No, this is not a cheap trick to get TMS to come back out of retirement. (If he does I am gong to call him Brett Favre from now on).
I genuinely need some tips on activating and strengthening my glutes. They are too pancakey for my taste - also too weak.
Right now I do heavy lifting that includes squats, deads, one legged squats, one leg bulgarian deadlifts, step ups with weights, dynamic step ups (jumping), and box jumps.
I still feel like they are "dead" or don't fire right. Any butt tips?
(Oh and this is soooooo Paleo as those HGs have strong bottoms!)
Have bike, have butt. The best racers in the world use their glutes more and the less proficient racers rely on their quads. Le Tour is on now so plenty of spandex clad riders to check out :) I don't know what your workout schedule is, but if you do a 30 minute resistance session of deadlift, single leg box jump, quad specific barbell squats, then follow it with 30 minutes of HIIT with cycling? You'll be able to bounce a quarter off your bum and get fifty cents back in no time :)
I'm going to come at this from a completely different angle. Alignment. I follow a blog about biomechanics and Katy Bowman, the author has a lot of stuff to say about they way that most people walk, sit etc.
Have a look at this post and see if you can do the movements without your tailbone tucking under: http://www.alignedandwell.com/?p=1310&option=com_wordpress&Itemid=223
ps. Not suggesting that you can't, but if you feel that your glutes aren't firing, maybe it is more about alignment that anything else? And of course, I might be completely on the wrong track, but worth mentioning :) .
It's not the exercises, it's training yourself to actually use the right muscles in the exercises. Deadlifts, Heavy Squats, Hill sprints on a bike, Rowing...All of those have the POTENTIAL to use glutes and hamstrings almost exclusively. However unless you're activating those muscles on purpose, you're probably defaulting to just using your quads. I'm now about three years into a pretty serious strength-based crossfit program, and it's only this summer that I've learned how to actually activate the glutes and hamstrings in those workouts (and it's really helped my mountain biking too now that I can easily turn on the hamstrings and not rely only on the quads). Generally, if you have a office-type job or really any jobs where you spend the majority of your day sitting, your posterior chain will be pretty weak and hard to turn on. Normally I'd recommend getting a trainer of some kind to help you, but most trainers aren't smart enough to know how to train that. So unless you find someone who knows how to teach you to activate the posterior chain, you'll have to figure it out for yourself. I'd focus on Deadlifts and Squats. Do them heavy enough that you feel it, but light enough that you can play around with form a little. Try things like keeping your weight way back on your heels, sticking your butt back, whatever makes you feel the weight in your glutes and hamstrings and NOT in your quads. If you feel it in your quads you're doing it wrong. Be patient, it really did take me a long time to figure it out, but then I'm kind of an uncoordinated nerd, so maybe this comes naturally to lots of people.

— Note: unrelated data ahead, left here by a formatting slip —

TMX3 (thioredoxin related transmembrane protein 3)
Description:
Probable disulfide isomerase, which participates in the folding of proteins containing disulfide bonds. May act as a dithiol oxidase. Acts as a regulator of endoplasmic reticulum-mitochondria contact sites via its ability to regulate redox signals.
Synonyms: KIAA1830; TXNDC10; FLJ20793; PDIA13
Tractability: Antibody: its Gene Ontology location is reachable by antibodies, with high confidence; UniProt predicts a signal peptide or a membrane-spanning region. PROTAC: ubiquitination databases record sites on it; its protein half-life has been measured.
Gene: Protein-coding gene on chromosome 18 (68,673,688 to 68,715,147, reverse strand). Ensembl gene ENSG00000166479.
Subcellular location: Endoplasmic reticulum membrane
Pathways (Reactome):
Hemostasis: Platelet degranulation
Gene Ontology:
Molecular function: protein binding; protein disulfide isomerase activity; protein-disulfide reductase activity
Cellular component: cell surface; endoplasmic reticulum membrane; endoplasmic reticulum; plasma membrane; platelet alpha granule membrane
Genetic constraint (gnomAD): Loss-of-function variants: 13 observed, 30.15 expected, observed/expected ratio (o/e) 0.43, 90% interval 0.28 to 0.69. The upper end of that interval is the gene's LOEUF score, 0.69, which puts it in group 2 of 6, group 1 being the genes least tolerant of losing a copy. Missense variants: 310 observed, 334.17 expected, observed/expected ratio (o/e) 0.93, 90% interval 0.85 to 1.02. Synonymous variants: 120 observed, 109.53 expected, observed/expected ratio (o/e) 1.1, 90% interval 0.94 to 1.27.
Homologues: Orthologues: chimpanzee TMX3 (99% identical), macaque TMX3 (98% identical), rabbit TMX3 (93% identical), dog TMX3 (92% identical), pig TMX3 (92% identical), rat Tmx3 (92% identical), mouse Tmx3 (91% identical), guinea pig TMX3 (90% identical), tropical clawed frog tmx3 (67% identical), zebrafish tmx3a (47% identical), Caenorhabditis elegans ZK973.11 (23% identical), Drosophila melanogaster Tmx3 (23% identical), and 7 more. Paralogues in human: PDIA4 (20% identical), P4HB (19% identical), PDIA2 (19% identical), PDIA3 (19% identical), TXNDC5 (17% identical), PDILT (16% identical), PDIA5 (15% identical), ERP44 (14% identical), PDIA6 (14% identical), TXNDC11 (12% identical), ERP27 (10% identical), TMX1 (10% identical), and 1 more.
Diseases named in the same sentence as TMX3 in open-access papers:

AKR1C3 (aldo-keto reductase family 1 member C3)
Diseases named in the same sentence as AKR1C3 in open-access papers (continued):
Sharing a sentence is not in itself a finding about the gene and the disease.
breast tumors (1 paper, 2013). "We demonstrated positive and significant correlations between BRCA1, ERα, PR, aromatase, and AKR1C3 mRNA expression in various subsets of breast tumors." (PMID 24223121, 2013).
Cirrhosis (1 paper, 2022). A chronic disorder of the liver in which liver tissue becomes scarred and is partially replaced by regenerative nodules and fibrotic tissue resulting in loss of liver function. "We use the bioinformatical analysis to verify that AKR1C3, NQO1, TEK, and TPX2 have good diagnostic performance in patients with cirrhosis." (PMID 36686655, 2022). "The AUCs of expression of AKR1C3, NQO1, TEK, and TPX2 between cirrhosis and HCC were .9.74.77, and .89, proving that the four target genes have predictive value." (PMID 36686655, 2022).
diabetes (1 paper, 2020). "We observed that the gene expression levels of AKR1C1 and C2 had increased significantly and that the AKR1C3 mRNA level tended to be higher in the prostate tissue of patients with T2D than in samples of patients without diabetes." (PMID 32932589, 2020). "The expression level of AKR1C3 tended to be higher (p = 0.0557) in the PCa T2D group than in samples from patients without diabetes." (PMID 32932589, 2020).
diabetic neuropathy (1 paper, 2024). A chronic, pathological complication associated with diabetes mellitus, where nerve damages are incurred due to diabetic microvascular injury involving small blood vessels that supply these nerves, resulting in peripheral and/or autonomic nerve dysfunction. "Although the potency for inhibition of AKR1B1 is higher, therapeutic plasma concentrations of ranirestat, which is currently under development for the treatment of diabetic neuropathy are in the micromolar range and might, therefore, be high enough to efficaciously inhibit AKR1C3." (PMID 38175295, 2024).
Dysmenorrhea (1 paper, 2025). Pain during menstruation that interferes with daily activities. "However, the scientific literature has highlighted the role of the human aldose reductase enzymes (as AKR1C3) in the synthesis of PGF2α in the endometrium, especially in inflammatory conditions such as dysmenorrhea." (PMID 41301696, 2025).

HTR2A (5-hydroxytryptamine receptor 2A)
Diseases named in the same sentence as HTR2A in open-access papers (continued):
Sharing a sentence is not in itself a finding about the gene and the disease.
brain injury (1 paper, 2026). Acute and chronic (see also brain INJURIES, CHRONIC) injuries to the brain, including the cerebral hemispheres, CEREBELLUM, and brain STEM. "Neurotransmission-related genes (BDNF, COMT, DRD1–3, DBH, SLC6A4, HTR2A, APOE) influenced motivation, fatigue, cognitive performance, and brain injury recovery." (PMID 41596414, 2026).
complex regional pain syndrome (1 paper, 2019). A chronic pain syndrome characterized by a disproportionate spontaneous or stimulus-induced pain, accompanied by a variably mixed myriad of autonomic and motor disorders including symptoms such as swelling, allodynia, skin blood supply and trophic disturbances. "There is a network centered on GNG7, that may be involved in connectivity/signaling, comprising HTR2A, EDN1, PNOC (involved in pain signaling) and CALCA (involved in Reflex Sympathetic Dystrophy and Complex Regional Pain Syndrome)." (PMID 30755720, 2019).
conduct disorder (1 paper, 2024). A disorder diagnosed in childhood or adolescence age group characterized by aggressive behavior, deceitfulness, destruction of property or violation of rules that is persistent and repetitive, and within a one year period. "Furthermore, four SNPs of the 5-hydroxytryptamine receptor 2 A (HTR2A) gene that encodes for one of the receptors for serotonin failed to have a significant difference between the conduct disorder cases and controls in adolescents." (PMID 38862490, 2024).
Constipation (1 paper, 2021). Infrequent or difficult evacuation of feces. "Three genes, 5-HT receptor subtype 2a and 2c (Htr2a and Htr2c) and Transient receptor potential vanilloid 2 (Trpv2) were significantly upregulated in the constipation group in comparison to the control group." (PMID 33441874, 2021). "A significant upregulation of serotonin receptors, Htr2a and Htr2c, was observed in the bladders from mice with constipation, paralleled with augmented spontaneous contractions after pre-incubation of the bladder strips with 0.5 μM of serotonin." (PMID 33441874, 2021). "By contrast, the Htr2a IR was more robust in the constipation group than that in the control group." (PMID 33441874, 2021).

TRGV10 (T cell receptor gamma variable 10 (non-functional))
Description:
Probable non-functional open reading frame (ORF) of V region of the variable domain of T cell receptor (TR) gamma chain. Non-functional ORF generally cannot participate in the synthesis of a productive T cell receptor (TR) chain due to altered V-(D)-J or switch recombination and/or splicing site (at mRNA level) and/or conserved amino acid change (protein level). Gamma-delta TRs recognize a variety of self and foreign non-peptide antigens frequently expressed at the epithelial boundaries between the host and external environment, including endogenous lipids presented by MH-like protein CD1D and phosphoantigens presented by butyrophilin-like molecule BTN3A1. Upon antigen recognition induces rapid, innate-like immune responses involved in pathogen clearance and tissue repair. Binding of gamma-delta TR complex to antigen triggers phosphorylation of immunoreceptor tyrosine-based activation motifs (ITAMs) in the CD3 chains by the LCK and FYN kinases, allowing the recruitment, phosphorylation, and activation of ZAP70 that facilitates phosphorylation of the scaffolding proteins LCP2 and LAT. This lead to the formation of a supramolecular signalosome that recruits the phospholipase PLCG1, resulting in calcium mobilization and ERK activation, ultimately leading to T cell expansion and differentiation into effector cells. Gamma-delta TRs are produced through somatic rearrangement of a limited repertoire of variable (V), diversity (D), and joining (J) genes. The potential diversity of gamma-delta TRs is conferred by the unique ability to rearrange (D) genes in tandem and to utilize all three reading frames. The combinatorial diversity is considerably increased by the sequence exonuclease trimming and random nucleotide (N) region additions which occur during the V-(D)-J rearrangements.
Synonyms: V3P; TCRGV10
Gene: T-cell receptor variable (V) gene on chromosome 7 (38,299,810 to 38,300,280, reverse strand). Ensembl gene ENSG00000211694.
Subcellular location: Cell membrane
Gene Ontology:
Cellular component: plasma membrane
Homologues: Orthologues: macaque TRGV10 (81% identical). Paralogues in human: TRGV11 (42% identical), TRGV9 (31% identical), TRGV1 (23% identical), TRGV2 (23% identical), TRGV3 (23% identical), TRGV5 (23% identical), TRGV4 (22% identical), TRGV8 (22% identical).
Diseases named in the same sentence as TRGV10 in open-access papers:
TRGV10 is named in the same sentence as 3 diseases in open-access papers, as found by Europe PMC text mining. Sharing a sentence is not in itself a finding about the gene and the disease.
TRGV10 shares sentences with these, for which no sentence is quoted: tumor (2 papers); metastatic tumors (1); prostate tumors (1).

Deadlift and Deep Squat should be doing it, but you can consider Reverse Hypers if you can locate a machine for them. I'm not a big fan of machines in strength training, but Louie Simmons from Westside Barbell uses them, so who am I to criticize?
As far as "firing" is concerned, if you are to the point of your programming where "dynamic" lifting days can be programmed in...then that might help a great deal. The idea is to take these lifts, but the weight down to 50% of your 1RM and try to perform them in an explosive manner. I wouldn't bother, though, if your DL isn't at least 2xBW.